Today 11 major organizations representing lesbian, gay, bisexual and transgender communities announced their joint opposition to the death penalty.
The issue came to the forefront in the gay, lesbian, bisexual and transgender communities with the upcoming trial of those accused of beating Matthew Sheppard to death in Wyoming. The two men, Aaron James McKinney and Russell Arthur Henderson, both 21, were arrested and accused of his murder. On December 28, Prosecutor Cal Rerucha filed notices of intent to seek the death penalty against both men.
Katherine Acey, Executive Director of the Astraea National Lesbian Action Foundation said: "The death penalty has no place in a civil society. As a community we must take every opportunity to speak out against violence, including capital punishment."
Kevin McGruder, Executive Director of Gay Men of African Descent said: "The death penalty is applied in an inequitable way and when factors of race, sexual orientation and income are taken into account, there is even more inequity. Mistakes happen and innocent people are sentenced to death. In those circumstances where the sentence has been carried out, the mistake cannot be reversed."
Julie Dorf, Executive Director of the International Gay & Lesbian Human Rights Commission said: "Human rights are not a euphemism for gay rights. We cannot pick and choose human rights," she added. "The death penalty is wrong in all cases."
Kevin M. Cathcart, Executive Director of the Lambda Legal Defense & Education Fund said: "Lambda deals daily with the legal system's fallibility and the effects of bias on court decisions. With this experience, we oppose the death penalty as a harsh and irreversible use of government power."
Richard Burns, Executive Director of the Lesbian & Gay Community Services Center of New York said: "This is one of those moments when we, as a community, should lead. We consider this a teachable moment." Burns said the death penalty is no way to deal with anti-gay violence, "The answer to homophobic violence is not more violence, it is education," he said.
Matt Coles, Director of the ACLU Lesbian and Gay Rights Project said: "The American Civil Liberties Union opposes the death penalty for those who murdered Matthew Sheppard just as we oppose the death penalty for all people - because our system of justice is incapable of imposing it equally, because our system makes mistakes and always will and because the ACLU believes that the state simply should not have the power to take away human life."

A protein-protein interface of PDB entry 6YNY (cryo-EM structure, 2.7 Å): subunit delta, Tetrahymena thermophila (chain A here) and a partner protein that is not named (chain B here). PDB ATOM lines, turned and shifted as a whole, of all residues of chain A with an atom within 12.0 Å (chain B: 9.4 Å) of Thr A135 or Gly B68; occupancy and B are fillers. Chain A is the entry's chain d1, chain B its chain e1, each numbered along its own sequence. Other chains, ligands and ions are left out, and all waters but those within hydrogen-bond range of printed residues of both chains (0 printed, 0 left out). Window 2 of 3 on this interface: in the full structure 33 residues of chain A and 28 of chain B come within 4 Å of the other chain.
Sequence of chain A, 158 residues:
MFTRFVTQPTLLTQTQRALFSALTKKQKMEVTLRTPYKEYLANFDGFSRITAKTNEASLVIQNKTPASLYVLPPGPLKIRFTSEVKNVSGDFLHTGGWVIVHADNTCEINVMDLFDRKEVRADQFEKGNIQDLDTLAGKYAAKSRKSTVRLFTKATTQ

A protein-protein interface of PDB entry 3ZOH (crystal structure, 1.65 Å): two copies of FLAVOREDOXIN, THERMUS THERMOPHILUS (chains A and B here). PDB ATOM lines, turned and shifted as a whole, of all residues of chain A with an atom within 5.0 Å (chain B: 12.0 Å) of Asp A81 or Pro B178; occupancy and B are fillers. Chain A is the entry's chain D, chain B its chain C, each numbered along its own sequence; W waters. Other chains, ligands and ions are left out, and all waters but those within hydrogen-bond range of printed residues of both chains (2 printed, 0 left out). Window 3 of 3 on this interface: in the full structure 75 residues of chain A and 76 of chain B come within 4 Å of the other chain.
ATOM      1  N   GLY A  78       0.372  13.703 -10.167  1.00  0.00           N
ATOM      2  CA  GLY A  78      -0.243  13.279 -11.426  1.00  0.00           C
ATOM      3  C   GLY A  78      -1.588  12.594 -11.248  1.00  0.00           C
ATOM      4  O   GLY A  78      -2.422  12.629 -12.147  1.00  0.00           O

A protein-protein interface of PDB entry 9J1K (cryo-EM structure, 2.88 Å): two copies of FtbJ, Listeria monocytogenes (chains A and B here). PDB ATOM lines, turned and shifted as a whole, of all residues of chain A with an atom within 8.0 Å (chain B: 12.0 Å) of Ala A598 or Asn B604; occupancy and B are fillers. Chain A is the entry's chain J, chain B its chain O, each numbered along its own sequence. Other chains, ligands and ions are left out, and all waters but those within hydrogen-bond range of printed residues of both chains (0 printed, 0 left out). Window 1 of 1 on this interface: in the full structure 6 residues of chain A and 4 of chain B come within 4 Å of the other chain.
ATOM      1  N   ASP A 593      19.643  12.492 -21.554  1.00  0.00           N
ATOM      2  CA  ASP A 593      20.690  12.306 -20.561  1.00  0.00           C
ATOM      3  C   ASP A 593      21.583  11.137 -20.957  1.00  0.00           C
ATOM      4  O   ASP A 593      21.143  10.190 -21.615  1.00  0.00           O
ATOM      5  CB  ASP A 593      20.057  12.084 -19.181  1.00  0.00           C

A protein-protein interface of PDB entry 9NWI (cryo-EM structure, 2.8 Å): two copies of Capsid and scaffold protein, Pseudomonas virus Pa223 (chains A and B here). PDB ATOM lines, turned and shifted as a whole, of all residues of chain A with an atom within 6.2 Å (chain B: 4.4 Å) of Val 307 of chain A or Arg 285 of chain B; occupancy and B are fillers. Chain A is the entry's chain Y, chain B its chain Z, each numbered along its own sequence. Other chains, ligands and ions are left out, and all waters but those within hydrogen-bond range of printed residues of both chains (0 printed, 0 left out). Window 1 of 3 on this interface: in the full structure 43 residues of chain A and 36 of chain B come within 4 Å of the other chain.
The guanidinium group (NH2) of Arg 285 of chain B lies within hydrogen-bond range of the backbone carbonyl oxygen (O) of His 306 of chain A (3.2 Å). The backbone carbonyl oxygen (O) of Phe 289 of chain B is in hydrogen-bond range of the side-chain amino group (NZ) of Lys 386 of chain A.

Martin Ornales-Quintero, Executive Director of LLEGO - National Latina/o LGBT Organization said: "Killing a homophobe will not kill homophobia."
Kate Kendall, Executive Director of the National Center for Lesbian Rights said: "There are few facets of our criminal justice system more deeply flawed than the death penalty. It has been repeatedly demonstrated that rather than deterring violence or curbing crime, the death penalty instead stands as a most extreme example of the race and class bias which pervades much of our society."
Kerry Lobel, Executive Director of the National Gay and Lesbian Task Force said: "We join our colleagues today to oppose the death penalty with a unified voice. We participate in a social movement that places faith in the possibility of change. Capital punishment, a final and hopeless solution to the social problem of violence, not only subverts the possibility of individual change but it also fails to solve the problem of violence. Hate crimes laws, on the other hand, recognize that classes of people become terrorized by violent acts against individuals. Hate crime laws draw attention to that problem and offer at least one solution: criminal justice resources directed toward educating and deterring the domestic terrorism of bias crime."
Richard Haymes, Executive Director of the New York City Gay & Lesbian Anti-Violence Project said: "AVP unconditionally opposes the death penalty. As a victim services agency dealing with the physical and psychological aftermath of hatred against the lesbian, gay, bisexual, transgender and HIV-positive community - our community - AVP understands full well the thirst for vengeance that heinous bias crimes often engender in the victim, his or her loved ones, and the community at-large. However, as a human rights organization, struggling for justice for our people, AVP also views capital punishment as an act of state-sanctioned violence - an act that is no more or less violent than the barbaric acts of our attackers - and we unequivocally oppose violence in every form, regardless of the perpetrator."